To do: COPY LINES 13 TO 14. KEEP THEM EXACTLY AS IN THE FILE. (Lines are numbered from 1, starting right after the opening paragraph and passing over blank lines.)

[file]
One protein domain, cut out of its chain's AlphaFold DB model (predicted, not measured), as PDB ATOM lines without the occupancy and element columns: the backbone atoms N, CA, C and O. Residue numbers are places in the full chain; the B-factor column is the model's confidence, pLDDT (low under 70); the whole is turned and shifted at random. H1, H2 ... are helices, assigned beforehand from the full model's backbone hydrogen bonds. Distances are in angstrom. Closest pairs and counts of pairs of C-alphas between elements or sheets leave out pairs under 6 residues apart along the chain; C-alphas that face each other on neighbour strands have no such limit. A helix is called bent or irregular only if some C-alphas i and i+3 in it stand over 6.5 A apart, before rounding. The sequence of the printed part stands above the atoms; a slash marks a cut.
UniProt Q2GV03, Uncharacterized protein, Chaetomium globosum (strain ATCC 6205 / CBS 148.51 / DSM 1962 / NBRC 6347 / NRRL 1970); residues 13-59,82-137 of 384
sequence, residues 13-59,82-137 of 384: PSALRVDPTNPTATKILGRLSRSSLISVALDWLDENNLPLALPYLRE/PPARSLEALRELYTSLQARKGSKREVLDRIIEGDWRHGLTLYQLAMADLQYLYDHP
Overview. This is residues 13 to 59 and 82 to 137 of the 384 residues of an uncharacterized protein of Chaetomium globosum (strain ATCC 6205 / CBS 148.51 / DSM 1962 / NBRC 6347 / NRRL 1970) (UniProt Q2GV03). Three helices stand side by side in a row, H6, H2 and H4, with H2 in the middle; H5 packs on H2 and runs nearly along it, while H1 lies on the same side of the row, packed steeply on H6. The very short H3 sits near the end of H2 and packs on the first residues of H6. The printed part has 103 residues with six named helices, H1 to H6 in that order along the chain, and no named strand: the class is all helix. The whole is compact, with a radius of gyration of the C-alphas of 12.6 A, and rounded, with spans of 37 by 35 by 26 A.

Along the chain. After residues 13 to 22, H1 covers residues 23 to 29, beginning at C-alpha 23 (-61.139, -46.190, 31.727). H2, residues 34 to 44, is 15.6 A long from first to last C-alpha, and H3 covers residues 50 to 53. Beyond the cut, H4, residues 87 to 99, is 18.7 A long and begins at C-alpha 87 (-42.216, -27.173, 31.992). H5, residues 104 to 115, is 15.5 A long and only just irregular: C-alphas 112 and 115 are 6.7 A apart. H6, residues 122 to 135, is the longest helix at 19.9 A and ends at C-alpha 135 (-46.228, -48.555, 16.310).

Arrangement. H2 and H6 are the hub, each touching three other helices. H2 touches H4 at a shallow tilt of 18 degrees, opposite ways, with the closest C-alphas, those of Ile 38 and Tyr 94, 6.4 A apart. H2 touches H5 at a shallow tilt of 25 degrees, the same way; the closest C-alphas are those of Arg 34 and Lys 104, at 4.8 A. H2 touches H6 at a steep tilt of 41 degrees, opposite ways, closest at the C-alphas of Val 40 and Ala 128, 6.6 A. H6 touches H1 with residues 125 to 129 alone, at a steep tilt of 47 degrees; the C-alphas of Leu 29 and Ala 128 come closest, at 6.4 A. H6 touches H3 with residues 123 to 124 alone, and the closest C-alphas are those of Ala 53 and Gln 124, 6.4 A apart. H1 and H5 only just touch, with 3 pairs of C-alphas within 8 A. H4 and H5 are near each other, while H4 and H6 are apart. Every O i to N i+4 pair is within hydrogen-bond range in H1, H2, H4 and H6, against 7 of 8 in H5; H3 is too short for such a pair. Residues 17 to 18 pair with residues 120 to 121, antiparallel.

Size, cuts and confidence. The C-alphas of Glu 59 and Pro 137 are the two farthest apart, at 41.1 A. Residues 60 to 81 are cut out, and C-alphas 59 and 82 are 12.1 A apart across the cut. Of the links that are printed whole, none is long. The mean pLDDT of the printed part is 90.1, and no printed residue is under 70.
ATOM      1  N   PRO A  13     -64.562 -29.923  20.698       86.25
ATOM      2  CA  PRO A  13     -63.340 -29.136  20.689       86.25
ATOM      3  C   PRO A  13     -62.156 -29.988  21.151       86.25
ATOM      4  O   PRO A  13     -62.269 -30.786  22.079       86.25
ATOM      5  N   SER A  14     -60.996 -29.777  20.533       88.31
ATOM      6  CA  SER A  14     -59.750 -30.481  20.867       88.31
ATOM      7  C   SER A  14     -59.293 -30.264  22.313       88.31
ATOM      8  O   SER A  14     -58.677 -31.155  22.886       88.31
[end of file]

ATOM      7  C   SER A  14     -59.293 -30.264  22.313       88.31
ATOM      8  O   SER A  14     -58.677 -31.155  22.886       88.31